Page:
Continuous delivery of the working Product is the priority in Agile. Scrum has three artifacts to enable transparency in terms of To-Do (Product Backlog), Doing (Sprint Backlog), and Done (Increment), and also Scrum has five events that provide opportunities to inspect and adapt.

What are Scrum Values?

The bottom line is that successful Scrum depends on the entire
team embodying specific values.

The values of Scrum drive it’s implementation. The 5 values of Scrum includes-

scrum-value

Openness:

Scrum Teams need to be open to learning new things and opportunities. Transparency and seeking help is a value that is appreciated.

Commitment:

The ability to commit makes the Scrum team agile. Commitment makes it easy to build an agile culture. Scrum teams should deliver on their commitments and take up only tasks they are confident of completing.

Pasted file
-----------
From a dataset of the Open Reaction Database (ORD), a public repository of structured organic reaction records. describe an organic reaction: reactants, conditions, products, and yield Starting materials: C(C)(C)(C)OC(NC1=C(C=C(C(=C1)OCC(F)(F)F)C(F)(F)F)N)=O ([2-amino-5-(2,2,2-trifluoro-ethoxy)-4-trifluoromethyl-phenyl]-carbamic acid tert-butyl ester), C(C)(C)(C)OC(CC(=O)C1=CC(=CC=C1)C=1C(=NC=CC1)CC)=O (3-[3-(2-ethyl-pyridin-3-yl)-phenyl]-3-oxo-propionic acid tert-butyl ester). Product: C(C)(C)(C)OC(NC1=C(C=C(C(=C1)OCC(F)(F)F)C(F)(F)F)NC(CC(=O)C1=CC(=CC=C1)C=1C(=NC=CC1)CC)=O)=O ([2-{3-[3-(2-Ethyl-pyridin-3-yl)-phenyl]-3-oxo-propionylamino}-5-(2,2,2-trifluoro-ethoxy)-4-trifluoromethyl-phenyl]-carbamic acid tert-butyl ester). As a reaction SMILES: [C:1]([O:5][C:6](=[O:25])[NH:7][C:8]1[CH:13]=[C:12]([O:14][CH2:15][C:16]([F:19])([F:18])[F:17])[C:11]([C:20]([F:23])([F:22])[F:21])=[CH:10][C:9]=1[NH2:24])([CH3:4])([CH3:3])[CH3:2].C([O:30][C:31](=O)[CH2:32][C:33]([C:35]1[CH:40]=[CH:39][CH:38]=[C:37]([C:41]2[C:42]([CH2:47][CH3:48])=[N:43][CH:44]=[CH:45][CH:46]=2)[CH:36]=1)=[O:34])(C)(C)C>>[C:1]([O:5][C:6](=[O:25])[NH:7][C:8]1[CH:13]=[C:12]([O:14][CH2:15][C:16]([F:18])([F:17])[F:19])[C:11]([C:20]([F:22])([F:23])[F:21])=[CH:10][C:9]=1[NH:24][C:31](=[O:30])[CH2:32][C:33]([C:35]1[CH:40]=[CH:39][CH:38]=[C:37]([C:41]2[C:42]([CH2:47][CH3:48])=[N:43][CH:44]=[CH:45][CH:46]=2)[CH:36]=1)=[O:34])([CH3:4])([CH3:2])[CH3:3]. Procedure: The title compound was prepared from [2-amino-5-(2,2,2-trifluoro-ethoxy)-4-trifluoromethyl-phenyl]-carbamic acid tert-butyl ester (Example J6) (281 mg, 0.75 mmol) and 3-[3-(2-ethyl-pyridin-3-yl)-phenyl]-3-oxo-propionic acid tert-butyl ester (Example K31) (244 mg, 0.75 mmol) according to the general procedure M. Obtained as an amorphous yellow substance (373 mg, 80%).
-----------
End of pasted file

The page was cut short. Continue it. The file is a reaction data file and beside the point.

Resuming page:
Courage:

Commitment to delivering complex work requires courage. Courage is one of the cornerstones of Scrum. Scrum Teams shouldn’t hesitate to say no, seek help, or try new things.

Focus:

Focus is key to developing a product successfully using Scrum. The goal should be to limit the amount of work-in-progress (WIP) to stay focused on the task at hand.

Respect:

Scrum advocates respect where all members respect the Scrum Master, Product Owner, Development Team, and stakeholder’s accountability. Everyone’s contribution is equally respected, and the team’s success relies on mutual collaboration.

Scrum Roles and Responsibilities

The Scrum framework has 3 roles where each have their own
unique responsibilities-

Scrum Master:

As per Scrum Guide, Scrum Masters are accountable for Scrum Team’s effectiveness. The Scrum Master ensures the successful implementation of the Scrum framework while focusing on principles and values.

The Scrum Master is responsible to serves Scrum Team, Product Owner, and Organizations. They serve by doing the following: